The customer billing information can be stored in its entirety as this is not considered sensitive information and you will find no objections from your customers. In fact the odds are your application will require this information anyway. As far as storing the credit card information we do not need to store much. We do not want nor need to store the credit card number. Once it is in the Authorize.Net ARB system we have no use for it. But we will find storing the last four digits handy if we plan to inform our customers of which card they are currently using. Storing the expiration date will be necessary if we plan to inform our customers of their impending expiration and invite them to change it before it does expire.

Do we need to store anything else? Yes. Since the ARB system only allows for subscriptions to be set for a maximum duration of three years, we will need to keep track of how long a customer’s subscription is so as they approach their three year anniversary we can handle the updating of their subscription for another three years. Also, when we initially establish a subscription we will be provided with a subscription ID. We will need to store that if we wish to edit or delete that subscription at a later date.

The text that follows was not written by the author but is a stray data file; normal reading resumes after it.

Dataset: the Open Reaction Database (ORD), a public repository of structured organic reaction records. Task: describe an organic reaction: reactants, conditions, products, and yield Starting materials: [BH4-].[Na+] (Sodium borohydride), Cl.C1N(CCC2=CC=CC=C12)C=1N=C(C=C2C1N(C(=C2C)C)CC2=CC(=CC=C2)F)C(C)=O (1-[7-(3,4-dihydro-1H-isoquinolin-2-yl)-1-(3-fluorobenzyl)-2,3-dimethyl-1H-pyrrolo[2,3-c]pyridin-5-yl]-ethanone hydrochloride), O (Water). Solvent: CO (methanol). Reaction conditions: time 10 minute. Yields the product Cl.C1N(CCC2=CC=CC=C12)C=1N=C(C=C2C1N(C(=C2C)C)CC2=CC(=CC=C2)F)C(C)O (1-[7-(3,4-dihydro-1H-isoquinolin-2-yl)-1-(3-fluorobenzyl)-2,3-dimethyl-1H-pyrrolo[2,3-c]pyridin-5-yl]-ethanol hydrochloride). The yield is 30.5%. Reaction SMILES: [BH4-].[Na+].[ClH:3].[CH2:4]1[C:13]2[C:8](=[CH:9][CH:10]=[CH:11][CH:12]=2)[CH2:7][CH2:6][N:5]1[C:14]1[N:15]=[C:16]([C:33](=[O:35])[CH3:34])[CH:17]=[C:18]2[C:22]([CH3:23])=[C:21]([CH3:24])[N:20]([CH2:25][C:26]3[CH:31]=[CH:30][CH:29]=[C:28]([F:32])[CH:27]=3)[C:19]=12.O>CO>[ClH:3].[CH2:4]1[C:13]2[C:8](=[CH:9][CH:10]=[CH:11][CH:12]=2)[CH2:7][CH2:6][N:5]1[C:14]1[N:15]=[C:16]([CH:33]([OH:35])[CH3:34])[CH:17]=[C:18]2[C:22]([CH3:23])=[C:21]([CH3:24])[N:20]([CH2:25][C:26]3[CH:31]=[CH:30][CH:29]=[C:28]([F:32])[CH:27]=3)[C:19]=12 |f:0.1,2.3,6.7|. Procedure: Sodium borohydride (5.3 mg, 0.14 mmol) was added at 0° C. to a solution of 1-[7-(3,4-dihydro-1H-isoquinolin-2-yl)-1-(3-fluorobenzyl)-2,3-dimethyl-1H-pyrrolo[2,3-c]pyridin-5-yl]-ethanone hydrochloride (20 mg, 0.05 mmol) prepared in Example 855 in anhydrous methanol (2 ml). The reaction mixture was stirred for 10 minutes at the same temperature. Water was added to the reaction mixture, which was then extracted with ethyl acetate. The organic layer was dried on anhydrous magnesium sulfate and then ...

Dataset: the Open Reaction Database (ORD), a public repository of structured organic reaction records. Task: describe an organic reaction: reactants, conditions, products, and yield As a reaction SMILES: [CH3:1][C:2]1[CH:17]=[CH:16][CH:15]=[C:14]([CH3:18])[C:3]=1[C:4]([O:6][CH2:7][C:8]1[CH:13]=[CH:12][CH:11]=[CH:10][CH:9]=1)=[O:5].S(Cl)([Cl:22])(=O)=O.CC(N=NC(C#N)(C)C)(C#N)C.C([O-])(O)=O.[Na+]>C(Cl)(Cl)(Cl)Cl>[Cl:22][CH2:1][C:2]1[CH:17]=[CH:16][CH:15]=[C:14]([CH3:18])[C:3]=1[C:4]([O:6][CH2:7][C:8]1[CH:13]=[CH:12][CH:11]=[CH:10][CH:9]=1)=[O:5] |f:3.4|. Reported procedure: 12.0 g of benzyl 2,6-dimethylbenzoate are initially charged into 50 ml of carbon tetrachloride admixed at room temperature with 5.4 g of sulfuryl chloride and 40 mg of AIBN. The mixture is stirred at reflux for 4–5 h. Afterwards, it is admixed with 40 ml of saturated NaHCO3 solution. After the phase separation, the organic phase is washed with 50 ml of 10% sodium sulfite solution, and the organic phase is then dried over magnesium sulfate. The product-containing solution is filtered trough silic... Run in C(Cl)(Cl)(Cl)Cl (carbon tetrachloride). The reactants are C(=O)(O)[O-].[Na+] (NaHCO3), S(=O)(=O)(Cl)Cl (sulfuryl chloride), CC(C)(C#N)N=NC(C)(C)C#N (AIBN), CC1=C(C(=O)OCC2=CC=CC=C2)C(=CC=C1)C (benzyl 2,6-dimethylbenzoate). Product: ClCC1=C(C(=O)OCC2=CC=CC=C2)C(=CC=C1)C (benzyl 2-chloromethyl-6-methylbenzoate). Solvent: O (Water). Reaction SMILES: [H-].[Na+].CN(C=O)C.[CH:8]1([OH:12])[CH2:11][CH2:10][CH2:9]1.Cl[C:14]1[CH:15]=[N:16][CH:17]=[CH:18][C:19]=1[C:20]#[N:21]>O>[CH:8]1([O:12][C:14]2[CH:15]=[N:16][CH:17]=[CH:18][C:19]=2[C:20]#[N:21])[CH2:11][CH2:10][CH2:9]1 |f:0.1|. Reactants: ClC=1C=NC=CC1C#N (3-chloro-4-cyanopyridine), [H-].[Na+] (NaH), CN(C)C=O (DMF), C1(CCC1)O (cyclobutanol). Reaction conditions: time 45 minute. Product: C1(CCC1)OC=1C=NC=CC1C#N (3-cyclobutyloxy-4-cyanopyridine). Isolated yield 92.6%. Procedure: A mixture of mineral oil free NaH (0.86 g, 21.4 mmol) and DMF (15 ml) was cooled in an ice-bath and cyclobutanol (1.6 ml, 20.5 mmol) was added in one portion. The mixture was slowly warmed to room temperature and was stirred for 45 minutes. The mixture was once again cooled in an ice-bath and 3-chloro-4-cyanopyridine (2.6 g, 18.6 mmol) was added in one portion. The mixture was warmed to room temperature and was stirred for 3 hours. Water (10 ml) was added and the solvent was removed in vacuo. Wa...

To summarize, we need to store:

  • Last four digits of the customer credit card number
  • Expiration date
  • Billing address
  • Customer ID
  • Subscription ID

With this information we have the foundation from which we can build our own subscription system. Now we can begin to offer functionality to our system that will enhance our customer’s user experience and make our job of managing these subscriptions easier.